bill
************************************************** ***************************


Tseta,
Dreamed about the crankshaft...
We have a bevel drive Ducati in the family, a '77 860, it has a ball bearing crank if I remember right, anyway all the smart guys said let the engine warm up for 5 minutes before you ride it, why I wondered, now I say let the LC4 640 engine warm up for 5 minutes also.

Do you follow my logic?
Once the engine is warm all the bearings tighten up in the cases but if you run the machine with cold oil and run it hard you could cause the bearings to spin especially if you couple the thrust with the vibration. The tolerances are greater when the engine is cold!!

From now on for me no riding a cold engine.

Just my idea.
bill
__________________
'02 KTM 640 Adventure-lowered
"On the road there are no special cases."
Cormack McCarthy-The Crossing

The faster it goes the faster it breaks.
And high performance=high maintenance.
Bill Shockley

bmwktmbill screwed with this post 11-01-2010 at 12:11 AM
bmwktmbill is offline   Reply With Quote
Old 11-02-2010, 12:57 AM   #88
Tseta OP
Lost
 
Tseta's Avatar
 
Joined: Nov 2008
Location: Finland
Oddometer: 669
Bill, I agree with you about letting the bike warm up properly before flogging it. However, I'm not sure I follow your logic about the bearings tightening in the cases as the engine warms up. The case is aluminum which has a larger coefficient of thermal expansion than steel, that for example the bearings are made of. I have understood that this is why you need to warm up the case in an oven (or with a torch) if you wish to remove the case bearings.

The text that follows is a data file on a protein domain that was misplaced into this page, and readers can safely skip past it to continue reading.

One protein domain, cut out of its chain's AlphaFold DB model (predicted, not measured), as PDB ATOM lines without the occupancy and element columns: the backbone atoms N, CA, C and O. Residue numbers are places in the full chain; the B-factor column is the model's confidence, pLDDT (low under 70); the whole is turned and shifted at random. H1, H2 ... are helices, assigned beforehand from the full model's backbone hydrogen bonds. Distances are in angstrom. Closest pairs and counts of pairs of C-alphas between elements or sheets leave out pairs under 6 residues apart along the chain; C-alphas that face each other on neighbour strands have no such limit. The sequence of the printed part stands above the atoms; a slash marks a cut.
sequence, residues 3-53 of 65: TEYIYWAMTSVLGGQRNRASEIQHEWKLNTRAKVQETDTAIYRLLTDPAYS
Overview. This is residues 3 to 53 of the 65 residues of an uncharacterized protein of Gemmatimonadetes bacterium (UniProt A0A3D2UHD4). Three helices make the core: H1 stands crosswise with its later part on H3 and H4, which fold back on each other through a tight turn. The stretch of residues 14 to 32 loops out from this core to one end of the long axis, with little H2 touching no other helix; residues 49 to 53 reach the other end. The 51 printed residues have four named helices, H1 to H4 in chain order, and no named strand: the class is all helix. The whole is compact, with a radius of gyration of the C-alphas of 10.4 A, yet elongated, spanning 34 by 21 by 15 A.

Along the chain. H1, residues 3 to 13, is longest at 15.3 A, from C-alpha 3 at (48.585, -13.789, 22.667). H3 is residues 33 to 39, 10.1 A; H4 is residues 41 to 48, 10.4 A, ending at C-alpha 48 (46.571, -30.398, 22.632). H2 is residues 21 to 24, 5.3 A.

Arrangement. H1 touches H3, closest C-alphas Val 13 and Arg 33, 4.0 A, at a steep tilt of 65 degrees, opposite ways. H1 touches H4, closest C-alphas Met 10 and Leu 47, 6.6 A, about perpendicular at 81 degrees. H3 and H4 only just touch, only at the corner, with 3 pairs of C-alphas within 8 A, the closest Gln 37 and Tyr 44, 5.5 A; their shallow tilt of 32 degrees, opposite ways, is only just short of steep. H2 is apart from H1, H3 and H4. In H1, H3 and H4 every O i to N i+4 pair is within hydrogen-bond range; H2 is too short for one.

Case in point, KTM actually says the following about the balancer shaft bearings in the engine manual:

Quote:
If the balancer shaft is not installed also remove both grooved ball bearings (in the clutch cover and in the engine housing). Otherwise the grooved ball bearings would drop out of the bearing seats and cause engine damage as soon as the engine heats up.
Don't get me wrong, I do agree that the engine should be properly warmed up first. Perhaps I don't completely understand, and the tolerances do tighten up at some parts of the engine as it warms up i.e. the piston to cylinder clearance etc.



Relating to that, I've got this horrible feeling that I may have screwed up with the piston that I've ordered. Let's recap: